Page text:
Round Table with Managing Director Bernhard Kraus: Executive MBAs and the Corona pandemic

Shifting from face-to-face to digital teaching, from analog to digital networking events – this is the situation universities and business schools faced just over a year ago. How could content be successfully taught virtually? What challenges were – and still are – to overcome? And is the Corona pandemic ushering in a new era in MBAs and Executive MBAs?

At the round table “MBA & Co.” organized by the German trade magazine Personalwirtschaft, Bernhard Kraus, Managing Director of the TUM Institute for LifeLong Learning, spoke with other experts about the future of the industry.

Hybrid elements have become an integral part of teaching

Flexibility is the key word of the crisis – the experts agreed on that. New formats for networking and teaching events, which used to be exclusively face-to-face, are needed to create added value for participants in MBA and Executive MBA courses. At the round table, Managing Director Bernhard Kraus stressed that teaching must remain flexible and continue to develop in the long term, even after the pandemic: “I have the feeling that the Corona crisis was only a driver for further change. In the future, we’ll have to think much harder about what teaching content require face-to-face teaching and how to make it a special experience.”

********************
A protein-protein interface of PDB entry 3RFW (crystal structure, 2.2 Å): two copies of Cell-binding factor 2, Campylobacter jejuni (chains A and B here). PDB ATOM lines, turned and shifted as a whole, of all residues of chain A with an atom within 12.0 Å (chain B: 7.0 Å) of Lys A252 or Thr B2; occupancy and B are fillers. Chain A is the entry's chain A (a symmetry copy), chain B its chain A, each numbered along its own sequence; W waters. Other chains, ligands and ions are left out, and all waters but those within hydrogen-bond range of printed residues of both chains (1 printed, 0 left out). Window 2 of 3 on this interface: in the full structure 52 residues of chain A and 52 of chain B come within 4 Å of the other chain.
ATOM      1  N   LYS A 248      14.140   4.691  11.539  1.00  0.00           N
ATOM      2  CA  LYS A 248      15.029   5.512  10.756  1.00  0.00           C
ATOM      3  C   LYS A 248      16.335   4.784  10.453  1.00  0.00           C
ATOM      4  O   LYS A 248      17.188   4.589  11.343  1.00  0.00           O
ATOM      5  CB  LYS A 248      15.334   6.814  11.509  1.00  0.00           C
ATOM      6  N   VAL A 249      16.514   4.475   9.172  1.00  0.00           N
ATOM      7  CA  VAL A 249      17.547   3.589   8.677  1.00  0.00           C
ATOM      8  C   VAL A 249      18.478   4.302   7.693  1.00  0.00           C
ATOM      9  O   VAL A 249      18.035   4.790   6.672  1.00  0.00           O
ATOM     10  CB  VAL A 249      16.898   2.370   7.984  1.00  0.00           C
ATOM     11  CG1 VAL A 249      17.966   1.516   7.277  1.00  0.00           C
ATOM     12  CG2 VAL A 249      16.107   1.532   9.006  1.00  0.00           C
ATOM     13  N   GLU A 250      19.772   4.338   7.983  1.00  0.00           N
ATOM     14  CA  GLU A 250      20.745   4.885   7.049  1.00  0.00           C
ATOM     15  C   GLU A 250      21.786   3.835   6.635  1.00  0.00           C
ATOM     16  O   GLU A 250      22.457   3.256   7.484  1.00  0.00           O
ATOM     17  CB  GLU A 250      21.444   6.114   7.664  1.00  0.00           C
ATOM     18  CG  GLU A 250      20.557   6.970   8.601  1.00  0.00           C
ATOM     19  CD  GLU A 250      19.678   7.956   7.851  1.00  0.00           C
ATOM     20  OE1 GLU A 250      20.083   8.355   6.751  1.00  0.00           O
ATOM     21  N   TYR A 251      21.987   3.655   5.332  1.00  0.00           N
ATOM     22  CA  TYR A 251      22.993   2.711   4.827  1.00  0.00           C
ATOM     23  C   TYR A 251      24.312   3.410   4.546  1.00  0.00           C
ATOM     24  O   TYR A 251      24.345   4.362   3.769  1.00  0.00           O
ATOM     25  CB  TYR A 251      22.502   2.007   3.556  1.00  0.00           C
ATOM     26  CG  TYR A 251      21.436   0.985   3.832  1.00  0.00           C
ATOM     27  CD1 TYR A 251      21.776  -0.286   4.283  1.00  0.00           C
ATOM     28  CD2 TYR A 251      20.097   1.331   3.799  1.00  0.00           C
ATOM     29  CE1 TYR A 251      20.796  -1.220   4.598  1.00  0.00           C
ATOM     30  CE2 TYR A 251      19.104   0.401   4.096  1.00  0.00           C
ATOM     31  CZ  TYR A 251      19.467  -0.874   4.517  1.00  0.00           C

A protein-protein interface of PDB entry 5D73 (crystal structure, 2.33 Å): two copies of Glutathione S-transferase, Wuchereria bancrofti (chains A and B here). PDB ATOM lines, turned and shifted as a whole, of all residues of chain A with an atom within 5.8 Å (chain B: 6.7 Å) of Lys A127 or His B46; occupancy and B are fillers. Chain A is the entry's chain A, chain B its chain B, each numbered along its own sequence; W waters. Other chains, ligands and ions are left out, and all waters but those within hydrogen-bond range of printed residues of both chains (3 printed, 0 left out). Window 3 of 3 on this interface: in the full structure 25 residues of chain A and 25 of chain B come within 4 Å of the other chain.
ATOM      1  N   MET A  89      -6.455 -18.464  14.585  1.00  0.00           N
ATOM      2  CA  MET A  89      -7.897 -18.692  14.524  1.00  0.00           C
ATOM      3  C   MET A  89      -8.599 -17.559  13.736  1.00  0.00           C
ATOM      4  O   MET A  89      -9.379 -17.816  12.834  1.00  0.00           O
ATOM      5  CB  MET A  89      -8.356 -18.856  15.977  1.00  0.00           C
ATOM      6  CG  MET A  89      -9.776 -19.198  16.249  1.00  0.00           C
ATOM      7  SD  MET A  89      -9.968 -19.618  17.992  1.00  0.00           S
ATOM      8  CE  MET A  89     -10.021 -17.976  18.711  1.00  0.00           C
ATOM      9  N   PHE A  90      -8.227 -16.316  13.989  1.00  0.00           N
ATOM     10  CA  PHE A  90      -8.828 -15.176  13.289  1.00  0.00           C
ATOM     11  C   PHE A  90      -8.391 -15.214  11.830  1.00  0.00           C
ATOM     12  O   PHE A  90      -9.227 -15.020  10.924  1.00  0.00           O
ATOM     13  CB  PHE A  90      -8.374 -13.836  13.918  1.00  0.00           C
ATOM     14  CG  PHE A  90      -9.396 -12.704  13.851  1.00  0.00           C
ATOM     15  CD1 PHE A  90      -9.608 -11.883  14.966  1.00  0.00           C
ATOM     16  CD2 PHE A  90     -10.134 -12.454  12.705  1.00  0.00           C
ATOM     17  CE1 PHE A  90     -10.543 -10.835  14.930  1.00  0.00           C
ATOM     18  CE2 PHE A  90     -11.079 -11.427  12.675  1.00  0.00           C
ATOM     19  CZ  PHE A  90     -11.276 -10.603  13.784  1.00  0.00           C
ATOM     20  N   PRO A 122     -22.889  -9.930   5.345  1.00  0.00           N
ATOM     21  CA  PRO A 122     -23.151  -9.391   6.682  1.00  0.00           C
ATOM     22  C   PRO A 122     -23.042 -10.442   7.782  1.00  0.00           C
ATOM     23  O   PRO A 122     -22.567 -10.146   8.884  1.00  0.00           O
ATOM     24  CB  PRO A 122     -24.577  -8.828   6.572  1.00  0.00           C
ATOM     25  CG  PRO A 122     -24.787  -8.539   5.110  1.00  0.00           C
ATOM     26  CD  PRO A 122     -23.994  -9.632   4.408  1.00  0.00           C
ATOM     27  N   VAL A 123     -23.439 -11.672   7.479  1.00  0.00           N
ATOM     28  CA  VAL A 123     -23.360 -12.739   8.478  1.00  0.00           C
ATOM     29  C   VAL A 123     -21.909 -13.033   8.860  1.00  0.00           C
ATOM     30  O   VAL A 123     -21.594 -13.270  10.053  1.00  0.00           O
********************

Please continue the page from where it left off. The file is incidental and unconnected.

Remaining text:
Important to him is the role that educational institutions like the TUM Institute for LifeLong Learning can play for participants in continuing education programs at such critical moments. When the crisis broke out, for example, the Institute adapted not only the formats but also the content of the Executive MBA programs – to the situation that the participants found themselves in outside of the EMBA courses. For example, acting under high uncertainty, managing restructuring processes or leading teams at a distance were discussed.

Executive MBA programs prepare managers for values-based leadership

Participants in the Executive MBA programs of the TUM Institute for LifeLong Learning and the TUM School of Management are taking up such offers with great interest, Kraus told Personalwirtschaft. “Our impression is that this crisis situation has once again shown what basic needs we humans actually have.” Security, autonomy, appreciation and belonging are classic needs that must be taken into account when employee management is transferred to the digital world of work, he said. The pandemic thus shows all the more how important the topic of lifelong learning is.

You can view the full article on the Human Resources Round Table here.

An overview of the Executive MBA programs of the TUM Institute for LifeLong Learning together with the TUM School of Management, can be found here.

Related News in this category

We're here to help you